The 2016 Speech Industry Star Performers: Amazon

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Amazon’s Next Financial Pillar: Speech Recognition

Searching for information via text-based queries has never been easy. Individuals need to input information correctly, and the results often come back with irrelevant data. Amazon is taking a lead position in the movement to dramatically change search: replacing traditional search with voice recognition solutions and making it easier for consumers to find and order whatever they want. That work landed the company a Speech Technology magazine Star Performer award.

Voice search is becoming a popular alternative to text-based search. In fact, Global Web Index found that nearly one in five adults had used voice search features on their mobile devices within the past month.

Tech vendors like Amazon have been enhancing voice systems to make them more useful to consumers. Amazon’s voice-activated virtual assistant, Alexa, helps consumers select music, check bank balances, order food, and summon Uber rides.

Delivering such capabilities is becoming a big business. The worldwide market for intelligent voice-activated virtual assistants is expected to reach $3.1 billion in 2020, according to a study by Grand View Research.

Amazon has been trying to position its system as the top player in this emerging market. The company’s voice-controlled digital assistant had a busy year, upping its game and expanding the list of services consumers rely on to buy products via simple voice commands.

Building up the ecosystem and encouraging software developers to create various buying experiences, which are similar in concept to mobile applications, has been one area of emphasis. “Less than a year ago we released the Alexa Skills Kit, making it possible for any developer to create voice experiences for Alexa,” noted Rob Pulciani, Amazon’s director for Alexa, in a statement. “Today, we have a vibrant community of tens of thousands of developers who are learning about the service, bringing useful and innovative skills to every aspect of Alexa customers’ lives.”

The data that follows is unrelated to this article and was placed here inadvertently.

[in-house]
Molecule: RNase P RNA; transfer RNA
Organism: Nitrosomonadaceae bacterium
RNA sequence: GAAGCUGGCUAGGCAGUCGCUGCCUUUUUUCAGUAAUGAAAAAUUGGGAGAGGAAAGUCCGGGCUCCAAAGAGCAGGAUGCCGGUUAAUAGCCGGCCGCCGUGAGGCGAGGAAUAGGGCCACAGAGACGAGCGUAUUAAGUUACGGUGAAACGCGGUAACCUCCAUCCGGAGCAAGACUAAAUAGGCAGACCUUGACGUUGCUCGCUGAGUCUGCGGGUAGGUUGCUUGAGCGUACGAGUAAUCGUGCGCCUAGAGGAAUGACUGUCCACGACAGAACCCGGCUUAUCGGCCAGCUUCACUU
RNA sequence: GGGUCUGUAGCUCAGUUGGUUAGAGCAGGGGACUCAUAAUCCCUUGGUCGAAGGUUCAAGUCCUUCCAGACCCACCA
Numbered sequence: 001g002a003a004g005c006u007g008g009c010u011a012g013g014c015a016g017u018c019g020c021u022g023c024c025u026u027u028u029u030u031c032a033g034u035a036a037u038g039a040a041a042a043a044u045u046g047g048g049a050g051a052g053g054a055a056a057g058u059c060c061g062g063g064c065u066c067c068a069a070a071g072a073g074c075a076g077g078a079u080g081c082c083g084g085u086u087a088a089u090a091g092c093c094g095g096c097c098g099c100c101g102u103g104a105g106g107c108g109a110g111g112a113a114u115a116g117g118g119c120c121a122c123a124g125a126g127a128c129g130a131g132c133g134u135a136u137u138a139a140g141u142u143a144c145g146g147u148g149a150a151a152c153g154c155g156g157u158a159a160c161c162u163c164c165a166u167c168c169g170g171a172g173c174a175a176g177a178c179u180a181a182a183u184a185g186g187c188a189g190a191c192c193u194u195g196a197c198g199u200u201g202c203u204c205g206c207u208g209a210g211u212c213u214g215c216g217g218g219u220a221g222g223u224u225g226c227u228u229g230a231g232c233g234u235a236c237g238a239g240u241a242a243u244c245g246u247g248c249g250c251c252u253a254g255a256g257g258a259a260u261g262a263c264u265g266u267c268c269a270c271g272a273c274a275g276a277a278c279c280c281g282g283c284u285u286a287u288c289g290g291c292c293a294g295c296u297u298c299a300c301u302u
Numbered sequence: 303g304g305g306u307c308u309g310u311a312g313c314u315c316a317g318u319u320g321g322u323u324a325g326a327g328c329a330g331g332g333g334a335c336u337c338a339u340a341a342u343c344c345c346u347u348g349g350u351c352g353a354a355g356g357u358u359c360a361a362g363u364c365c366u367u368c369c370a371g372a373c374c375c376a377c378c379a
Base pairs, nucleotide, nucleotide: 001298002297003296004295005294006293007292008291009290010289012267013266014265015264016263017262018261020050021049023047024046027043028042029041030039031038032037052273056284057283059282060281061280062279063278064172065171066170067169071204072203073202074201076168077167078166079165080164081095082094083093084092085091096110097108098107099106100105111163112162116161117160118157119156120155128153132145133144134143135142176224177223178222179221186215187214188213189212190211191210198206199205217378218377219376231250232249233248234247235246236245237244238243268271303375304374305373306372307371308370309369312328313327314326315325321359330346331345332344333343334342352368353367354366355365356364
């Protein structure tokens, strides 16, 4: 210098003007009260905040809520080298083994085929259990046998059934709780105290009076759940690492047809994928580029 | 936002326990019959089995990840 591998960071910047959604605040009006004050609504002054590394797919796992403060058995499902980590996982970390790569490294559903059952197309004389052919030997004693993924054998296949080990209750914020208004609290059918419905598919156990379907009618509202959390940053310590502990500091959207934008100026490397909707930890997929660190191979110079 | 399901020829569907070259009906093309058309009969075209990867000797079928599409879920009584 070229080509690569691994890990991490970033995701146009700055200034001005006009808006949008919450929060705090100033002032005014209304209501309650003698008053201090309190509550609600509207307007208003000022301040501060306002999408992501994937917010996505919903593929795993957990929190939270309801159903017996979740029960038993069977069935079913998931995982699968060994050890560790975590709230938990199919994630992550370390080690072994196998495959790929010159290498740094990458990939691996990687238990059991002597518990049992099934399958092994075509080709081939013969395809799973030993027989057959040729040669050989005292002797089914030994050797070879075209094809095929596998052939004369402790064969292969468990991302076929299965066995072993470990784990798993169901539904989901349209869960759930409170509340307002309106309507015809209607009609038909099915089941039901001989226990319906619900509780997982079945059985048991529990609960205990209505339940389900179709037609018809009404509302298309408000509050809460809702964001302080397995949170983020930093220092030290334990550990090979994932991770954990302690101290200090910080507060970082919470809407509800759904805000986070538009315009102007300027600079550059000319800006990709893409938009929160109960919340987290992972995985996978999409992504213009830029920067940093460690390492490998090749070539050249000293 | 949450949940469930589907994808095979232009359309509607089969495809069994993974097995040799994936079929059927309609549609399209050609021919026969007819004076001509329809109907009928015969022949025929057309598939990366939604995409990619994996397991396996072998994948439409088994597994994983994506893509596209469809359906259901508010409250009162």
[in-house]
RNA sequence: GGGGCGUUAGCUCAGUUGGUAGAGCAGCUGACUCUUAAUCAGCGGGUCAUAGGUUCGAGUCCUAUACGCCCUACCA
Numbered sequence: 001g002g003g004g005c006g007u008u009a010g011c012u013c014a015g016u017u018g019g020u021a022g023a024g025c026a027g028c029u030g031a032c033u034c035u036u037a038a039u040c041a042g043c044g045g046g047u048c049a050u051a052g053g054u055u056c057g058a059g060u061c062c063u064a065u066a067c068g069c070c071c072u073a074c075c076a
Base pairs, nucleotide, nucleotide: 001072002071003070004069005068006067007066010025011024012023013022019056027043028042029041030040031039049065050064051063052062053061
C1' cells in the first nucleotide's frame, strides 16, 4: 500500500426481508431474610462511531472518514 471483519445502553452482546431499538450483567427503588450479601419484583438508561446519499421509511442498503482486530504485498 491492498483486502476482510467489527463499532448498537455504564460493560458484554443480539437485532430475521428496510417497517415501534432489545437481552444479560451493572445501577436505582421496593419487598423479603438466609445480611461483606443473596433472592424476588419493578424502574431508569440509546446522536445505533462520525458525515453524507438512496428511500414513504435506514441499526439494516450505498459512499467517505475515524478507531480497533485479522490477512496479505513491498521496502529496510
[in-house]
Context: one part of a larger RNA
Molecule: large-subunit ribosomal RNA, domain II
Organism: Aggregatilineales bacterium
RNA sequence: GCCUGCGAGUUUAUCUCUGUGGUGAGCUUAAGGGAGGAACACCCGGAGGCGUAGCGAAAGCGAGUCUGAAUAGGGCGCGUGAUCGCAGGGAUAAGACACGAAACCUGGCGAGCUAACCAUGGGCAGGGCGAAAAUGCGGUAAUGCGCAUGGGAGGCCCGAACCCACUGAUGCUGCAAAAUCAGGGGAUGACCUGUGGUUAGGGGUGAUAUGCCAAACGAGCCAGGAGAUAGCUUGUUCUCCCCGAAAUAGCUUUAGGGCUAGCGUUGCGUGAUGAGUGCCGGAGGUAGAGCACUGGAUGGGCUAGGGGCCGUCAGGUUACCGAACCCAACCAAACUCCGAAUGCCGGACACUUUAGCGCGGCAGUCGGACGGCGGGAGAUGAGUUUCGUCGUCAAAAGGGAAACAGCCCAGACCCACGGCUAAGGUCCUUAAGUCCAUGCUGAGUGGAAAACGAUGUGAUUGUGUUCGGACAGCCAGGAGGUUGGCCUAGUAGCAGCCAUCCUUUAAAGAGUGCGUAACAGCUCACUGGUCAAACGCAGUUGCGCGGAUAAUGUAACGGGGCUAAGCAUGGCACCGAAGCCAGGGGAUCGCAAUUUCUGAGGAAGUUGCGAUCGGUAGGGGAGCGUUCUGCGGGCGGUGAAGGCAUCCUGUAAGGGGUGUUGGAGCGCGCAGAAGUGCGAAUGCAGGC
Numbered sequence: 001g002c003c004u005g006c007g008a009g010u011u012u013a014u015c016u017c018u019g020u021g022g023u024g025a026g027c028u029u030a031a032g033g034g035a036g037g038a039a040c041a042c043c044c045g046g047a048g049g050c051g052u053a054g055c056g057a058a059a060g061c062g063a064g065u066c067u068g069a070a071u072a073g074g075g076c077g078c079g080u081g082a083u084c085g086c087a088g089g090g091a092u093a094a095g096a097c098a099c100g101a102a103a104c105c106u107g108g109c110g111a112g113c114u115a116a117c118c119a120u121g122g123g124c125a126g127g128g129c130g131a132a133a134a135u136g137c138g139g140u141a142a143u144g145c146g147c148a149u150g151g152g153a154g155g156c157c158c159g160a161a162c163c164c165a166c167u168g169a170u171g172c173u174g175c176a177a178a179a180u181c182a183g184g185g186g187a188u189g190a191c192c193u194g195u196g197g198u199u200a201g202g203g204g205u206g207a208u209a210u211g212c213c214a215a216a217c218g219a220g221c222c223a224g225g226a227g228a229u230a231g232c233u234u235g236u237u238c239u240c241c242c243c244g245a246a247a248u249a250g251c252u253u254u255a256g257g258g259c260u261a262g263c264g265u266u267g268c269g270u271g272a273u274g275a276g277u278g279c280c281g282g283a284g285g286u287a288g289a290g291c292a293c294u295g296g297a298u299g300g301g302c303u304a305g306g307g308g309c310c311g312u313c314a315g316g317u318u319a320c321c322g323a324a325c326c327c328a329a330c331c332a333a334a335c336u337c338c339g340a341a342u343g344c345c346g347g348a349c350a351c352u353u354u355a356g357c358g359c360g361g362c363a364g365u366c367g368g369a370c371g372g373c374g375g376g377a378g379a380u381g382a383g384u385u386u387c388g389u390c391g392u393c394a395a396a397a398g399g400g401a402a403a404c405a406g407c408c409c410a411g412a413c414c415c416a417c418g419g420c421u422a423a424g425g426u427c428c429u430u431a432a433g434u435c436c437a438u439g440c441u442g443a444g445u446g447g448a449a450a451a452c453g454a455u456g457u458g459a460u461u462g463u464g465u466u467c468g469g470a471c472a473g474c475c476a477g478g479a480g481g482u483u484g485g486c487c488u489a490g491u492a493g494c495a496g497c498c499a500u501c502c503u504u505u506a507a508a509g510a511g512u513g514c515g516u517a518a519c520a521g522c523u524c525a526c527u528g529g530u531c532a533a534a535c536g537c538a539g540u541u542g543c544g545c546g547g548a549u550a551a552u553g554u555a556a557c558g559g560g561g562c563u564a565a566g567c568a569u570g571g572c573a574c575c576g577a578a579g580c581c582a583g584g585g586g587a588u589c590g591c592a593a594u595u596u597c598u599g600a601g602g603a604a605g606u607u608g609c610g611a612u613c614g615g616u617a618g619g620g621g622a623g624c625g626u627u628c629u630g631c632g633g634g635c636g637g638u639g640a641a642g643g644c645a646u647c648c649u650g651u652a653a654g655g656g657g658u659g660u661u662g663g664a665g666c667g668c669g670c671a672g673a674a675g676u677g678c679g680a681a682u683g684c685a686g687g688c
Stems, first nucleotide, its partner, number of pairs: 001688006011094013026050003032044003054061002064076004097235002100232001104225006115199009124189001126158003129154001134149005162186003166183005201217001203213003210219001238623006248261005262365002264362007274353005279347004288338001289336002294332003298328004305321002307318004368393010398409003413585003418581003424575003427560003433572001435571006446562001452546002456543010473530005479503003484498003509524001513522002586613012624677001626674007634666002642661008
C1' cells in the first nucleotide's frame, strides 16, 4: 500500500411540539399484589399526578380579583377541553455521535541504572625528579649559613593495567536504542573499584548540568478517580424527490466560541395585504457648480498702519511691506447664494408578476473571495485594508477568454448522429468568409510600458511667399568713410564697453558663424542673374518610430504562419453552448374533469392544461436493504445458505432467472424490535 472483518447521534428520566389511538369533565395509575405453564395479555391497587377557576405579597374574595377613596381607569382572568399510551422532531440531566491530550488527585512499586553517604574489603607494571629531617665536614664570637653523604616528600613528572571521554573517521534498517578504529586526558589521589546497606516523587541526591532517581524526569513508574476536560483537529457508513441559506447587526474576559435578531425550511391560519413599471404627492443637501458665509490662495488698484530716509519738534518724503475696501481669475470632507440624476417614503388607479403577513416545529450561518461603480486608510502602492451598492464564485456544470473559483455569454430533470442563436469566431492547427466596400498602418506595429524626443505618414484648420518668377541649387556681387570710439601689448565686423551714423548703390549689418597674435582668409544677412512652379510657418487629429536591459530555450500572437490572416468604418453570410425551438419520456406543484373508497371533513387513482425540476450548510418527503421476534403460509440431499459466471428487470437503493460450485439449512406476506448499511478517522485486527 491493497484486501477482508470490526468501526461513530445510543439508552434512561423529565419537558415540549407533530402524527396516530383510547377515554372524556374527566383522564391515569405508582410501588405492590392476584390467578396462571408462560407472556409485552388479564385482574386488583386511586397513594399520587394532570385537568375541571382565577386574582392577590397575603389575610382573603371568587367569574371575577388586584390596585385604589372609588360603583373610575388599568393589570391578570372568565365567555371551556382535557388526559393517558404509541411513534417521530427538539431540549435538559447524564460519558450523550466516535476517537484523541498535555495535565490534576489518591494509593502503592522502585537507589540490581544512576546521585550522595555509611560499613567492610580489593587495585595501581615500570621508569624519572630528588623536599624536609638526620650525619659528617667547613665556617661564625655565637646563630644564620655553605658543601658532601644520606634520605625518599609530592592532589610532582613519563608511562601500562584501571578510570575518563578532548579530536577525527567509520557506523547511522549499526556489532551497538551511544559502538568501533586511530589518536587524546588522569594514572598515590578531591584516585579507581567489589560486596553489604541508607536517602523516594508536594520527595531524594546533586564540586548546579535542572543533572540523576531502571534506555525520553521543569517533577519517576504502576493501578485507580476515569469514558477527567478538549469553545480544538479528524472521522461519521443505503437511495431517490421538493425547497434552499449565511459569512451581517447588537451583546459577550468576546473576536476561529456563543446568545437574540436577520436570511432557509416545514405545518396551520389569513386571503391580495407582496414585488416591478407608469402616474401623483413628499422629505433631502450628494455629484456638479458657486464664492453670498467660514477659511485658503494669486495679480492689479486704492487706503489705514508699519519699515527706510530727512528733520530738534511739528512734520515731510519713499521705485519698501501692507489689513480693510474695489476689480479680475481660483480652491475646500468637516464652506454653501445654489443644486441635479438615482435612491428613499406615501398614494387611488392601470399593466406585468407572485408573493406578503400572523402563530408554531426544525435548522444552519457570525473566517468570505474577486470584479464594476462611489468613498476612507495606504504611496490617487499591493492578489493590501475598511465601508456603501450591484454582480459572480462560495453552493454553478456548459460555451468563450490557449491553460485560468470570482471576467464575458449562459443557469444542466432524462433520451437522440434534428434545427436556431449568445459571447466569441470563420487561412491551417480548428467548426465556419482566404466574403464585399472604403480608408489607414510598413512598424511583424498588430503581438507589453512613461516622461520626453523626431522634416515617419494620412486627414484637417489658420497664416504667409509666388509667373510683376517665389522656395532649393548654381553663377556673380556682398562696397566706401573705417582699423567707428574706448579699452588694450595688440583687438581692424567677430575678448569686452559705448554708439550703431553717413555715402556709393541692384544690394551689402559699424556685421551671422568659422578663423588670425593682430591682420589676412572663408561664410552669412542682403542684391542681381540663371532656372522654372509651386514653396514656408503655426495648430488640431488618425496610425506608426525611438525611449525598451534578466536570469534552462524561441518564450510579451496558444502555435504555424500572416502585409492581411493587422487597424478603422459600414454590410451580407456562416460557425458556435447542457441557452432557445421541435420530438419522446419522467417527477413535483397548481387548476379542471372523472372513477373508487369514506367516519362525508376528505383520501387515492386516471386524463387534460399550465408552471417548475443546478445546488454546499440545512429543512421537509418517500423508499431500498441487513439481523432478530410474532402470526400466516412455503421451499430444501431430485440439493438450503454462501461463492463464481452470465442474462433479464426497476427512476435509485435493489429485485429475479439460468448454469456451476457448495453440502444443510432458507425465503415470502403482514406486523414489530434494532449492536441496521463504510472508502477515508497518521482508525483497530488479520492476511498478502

Twelve months ago, the number of Alexa services was about 100; today, more than 1,400 have been announced. Recent enhancements include ordering a pizza from Domino’s Pizza, controlling the temperature in one’s home, and monitoring one’s calorie intake and physical activity.

Amazon has also been widening Alexa’s presence within its own services. In fact, the vendor has placed Alexa and Amazon Echo at the heart of its connected home initiative. The vendor released voice-enabled wireless speaker Echo in late 2014, infusing it with virtual assistant smarts that enable it to answer questions or control linked devices upon command. The goal is to automate a diverse range of tasks from setting up home security system videotaping to ordering a book. Recently, Alexa became a whole lot better at shopping: Consumers now use the voice recognition solution to buy items via Amazon Echo, Echo Dot, Tap, and FireTV.

More enhancements are on the horizon. In fact, Jeff Bezos, Amazon’s CEO and founder, has said that Alexa could end up becoming the fourth pillar of Amazon’s business, along with Amazon Prime, its cloud business Amazon Web Services, and its retail marketplace. Bezos added that he has more than 1,000 people working on Alexa technology.

More work needs to be done. Amazon notes that tens of millions of items are available for order through Alexa, but some products are still off-limits. Items such as shoes, apparel, watches, jewelry, and add-on items or products that are part of Amazon Fresh, Prime Pantry, or Prime are not eligible for voice purchasing through Alexa.

Voice recognition is changing the search market, and virtual assistants are altering how vendors service consumers. Amazon has been at the forefront of areas such as cloud computing, and it is moving to be a prime player in these emerging marketplaces.

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